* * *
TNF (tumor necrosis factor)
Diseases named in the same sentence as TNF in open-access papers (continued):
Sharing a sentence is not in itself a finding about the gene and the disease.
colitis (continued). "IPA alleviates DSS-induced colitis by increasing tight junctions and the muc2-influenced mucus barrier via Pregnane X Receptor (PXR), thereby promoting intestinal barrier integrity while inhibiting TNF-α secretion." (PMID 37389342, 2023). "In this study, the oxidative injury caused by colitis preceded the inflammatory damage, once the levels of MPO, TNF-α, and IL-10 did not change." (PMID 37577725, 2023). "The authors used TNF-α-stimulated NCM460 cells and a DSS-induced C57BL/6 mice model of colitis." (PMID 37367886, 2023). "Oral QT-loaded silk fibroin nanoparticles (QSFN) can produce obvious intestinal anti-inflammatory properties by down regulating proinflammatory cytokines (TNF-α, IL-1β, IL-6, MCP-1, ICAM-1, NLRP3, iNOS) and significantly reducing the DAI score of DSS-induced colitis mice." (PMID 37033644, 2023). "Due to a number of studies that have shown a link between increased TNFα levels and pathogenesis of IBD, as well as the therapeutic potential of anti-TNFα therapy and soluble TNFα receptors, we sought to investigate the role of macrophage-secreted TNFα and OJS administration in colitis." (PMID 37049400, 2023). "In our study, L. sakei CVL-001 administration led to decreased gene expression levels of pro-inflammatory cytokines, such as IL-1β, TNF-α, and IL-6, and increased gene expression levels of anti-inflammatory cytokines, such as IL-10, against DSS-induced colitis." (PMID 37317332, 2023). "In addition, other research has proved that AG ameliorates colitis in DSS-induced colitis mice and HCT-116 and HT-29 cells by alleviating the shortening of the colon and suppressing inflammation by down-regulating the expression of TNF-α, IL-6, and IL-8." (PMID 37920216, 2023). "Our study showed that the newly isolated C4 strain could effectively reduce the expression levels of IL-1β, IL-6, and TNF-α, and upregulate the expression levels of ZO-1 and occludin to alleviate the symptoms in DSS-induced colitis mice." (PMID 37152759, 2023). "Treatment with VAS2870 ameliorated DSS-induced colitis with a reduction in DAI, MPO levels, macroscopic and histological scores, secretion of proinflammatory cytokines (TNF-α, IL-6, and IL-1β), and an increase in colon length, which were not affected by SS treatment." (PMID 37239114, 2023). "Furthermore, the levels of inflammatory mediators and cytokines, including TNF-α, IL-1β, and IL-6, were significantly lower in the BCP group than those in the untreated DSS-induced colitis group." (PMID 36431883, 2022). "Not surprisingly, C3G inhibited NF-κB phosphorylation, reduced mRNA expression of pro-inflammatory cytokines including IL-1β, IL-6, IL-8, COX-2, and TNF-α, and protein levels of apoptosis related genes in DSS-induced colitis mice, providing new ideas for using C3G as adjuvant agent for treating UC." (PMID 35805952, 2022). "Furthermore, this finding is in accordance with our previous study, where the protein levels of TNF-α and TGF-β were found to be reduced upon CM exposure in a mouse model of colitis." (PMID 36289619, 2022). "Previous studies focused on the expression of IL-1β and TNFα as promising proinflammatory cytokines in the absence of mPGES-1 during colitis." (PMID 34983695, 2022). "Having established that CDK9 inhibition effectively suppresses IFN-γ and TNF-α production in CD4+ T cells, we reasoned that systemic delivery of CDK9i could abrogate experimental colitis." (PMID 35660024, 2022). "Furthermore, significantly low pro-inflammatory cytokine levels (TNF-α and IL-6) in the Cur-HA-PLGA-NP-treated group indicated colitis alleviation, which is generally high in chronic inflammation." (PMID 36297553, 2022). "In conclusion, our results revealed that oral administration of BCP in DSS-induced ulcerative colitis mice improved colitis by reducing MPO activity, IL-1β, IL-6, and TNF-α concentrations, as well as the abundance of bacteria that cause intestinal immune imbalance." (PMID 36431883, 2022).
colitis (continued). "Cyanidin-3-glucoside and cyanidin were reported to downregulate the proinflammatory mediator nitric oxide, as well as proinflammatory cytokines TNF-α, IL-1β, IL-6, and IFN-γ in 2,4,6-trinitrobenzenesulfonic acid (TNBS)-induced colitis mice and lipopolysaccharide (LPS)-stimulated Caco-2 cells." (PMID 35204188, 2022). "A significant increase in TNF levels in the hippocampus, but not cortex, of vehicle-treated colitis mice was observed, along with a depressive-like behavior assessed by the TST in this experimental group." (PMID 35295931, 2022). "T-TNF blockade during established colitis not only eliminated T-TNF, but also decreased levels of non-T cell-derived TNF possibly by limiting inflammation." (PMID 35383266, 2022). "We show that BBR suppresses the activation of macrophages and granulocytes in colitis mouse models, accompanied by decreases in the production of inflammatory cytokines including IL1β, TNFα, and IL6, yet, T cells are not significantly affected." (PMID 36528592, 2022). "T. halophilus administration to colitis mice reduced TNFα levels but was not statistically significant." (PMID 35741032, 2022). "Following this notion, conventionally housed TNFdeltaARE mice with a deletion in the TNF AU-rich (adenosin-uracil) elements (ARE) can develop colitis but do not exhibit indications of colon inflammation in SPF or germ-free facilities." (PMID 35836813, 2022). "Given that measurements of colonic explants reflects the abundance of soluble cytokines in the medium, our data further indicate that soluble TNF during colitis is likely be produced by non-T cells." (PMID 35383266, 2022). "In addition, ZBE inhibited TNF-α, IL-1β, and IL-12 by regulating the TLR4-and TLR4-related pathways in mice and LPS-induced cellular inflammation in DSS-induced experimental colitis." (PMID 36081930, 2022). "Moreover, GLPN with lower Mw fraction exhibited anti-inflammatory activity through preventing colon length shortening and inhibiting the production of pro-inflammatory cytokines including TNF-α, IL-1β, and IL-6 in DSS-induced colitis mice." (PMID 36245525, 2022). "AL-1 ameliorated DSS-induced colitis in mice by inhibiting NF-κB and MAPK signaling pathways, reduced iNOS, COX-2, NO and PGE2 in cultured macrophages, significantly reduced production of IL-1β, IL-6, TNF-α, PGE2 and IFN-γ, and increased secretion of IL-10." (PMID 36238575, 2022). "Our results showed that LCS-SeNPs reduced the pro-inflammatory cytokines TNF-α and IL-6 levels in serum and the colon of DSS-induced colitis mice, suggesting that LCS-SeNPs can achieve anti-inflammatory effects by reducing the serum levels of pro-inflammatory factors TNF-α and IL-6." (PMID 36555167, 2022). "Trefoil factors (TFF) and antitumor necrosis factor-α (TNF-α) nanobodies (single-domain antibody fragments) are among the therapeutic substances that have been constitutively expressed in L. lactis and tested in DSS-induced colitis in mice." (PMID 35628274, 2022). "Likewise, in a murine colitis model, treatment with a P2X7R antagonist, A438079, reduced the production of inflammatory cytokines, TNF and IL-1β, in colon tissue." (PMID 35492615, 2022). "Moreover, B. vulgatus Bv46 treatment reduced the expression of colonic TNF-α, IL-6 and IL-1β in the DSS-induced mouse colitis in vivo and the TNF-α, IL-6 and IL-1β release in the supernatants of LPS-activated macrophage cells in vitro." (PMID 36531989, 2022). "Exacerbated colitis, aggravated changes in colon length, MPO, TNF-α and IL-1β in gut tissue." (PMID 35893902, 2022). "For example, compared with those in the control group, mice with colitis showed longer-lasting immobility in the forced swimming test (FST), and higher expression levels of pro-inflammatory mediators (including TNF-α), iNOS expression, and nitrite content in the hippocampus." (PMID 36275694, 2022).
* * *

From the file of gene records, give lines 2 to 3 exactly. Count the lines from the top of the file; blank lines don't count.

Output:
Diseases named in the same sentence as TNF in open-access papers (continued):
Sharing a sentence is not in itself a finding about the gene and the disease.